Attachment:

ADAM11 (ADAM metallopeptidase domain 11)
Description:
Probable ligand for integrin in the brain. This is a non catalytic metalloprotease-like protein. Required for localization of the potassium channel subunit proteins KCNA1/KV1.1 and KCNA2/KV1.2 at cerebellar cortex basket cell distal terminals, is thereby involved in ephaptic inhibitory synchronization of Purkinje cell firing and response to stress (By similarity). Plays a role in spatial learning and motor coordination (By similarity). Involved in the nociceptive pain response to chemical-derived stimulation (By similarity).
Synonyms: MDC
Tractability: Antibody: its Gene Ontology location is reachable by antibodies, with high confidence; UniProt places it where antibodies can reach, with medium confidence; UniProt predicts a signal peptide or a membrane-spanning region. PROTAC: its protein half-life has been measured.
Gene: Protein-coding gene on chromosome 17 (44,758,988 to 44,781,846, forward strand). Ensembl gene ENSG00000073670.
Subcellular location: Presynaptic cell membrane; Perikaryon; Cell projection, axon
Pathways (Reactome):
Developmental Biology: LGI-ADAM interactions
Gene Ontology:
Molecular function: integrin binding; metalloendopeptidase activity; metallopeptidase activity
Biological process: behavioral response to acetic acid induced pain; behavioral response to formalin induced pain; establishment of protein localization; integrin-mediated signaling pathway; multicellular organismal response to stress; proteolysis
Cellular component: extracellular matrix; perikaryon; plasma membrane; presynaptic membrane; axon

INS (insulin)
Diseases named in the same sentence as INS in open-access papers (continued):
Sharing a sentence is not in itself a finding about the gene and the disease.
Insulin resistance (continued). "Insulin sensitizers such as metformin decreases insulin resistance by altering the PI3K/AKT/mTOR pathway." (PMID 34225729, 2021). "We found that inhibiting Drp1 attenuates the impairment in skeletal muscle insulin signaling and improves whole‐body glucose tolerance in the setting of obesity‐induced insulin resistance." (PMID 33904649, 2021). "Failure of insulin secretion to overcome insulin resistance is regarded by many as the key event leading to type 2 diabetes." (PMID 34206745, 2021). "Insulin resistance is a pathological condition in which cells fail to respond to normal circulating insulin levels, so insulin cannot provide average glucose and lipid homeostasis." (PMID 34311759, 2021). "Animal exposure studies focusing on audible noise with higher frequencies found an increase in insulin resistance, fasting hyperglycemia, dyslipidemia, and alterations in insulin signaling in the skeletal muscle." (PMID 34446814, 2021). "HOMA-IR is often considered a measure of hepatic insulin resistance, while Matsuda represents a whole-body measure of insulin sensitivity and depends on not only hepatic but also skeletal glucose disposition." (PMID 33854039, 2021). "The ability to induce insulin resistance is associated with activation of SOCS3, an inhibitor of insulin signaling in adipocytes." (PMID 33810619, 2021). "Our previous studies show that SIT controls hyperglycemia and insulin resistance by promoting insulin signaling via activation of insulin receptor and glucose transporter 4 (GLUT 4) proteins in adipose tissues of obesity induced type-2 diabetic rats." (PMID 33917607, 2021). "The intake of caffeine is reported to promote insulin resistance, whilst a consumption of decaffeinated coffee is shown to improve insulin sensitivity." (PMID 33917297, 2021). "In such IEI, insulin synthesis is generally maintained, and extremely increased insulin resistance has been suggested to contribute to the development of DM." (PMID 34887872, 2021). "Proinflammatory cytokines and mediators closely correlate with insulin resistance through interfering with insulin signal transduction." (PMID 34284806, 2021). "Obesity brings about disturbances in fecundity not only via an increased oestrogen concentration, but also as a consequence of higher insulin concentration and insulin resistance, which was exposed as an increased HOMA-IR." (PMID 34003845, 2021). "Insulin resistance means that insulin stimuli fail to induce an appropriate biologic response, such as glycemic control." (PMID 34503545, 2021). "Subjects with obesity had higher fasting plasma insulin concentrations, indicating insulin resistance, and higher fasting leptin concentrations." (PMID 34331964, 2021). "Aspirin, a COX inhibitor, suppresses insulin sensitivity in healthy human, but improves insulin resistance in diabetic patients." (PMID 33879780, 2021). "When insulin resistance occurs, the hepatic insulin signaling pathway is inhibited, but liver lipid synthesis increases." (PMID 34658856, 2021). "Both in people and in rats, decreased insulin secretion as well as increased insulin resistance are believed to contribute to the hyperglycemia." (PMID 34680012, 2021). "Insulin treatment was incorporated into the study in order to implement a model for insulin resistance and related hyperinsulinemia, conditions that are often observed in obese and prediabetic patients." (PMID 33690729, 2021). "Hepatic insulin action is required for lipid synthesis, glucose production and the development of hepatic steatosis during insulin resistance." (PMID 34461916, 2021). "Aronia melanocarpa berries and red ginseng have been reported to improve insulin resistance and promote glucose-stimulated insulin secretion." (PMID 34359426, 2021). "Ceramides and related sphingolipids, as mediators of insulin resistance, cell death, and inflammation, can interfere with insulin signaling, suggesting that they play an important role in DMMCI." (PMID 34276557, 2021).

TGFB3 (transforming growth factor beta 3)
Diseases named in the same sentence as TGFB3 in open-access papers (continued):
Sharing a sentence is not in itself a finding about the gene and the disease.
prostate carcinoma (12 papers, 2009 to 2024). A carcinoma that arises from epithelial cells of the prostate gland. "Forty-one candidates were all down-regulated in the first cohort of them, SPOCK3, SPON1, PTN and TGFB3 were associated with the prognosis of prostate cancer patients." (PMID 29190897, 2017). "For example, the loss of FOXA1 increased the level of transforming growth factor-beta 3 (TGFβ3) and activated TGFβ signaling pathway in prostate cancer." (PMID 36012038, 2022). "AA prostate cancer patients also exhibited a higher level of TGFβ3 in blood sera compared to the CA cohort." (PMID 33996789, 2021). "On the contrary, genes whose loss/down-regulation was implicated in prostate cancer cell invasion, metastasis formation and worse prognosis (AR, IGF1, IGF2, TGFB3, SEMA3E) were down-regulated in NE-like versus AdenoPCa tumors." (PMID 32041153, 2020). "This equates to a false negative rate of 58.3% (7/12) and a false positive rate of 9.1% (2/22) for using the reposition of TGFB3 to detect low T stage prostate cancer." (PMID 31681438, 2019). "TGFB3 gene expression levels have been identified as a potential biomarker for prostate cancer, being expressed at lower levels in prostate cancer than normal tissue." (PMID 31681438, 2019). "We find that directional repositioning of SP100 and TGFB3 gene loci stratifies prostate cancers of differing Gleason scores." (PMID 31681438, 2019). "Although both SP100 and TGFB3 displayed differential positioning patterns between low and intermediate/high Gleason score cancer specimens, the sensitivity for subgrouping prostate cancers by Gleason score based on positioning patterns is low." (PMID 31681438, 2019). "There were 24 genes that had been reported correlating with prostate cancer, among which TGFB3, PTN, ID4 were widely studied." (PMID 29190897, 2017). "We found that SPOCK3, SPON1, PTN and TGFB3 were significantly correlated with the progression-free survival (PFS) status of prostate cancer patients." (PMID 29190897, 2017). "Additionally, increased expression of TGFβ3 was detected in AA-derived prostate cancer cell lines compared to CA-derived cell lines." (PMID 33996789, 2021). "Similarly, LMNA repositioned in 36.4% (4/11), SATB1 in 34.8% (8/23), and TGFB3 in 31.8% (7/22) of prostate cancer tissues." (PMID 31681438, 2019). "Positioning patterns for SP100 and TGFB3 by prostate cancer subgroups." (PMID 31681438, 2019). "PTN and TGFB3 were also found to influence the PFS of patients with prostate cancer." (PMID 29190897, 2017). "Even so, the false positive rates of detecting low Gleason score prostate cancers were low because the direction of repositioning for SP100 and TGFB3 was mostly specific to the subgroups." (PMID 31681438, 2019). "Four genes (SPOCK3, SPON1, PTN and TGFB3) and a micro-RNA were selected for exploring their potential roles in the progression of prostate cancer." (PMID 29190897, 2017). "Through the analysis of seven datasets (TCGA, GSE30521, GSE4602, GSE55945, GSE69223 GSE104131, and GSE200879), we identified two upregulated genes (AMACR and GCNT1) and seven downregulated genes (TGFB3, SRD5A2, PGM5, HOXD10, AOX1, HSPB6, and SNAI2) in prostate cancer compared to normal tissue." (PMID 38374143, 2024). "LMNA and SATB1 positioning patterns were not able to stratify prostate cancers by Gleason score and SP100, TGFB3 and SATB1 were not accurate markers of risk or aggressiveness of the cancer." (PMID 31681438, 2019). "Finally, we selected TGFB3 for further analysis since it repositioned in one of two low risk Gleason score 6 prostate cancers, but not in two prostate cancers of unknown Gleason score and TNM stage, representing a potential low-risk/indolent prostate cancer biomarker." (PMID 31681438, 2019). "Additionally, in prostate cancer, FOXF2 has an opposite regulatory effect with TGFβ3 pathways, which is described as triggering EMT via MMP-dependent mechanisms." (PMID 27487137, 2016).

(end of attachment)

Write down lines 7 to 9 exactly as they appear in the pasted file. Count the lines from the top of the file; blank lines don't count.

Subcellular location: Presynaptic cell membrane; Perikaryon; Cell projection, axon
Pathways (Reactome):
Developmental Biology: LGI-ADAM interactions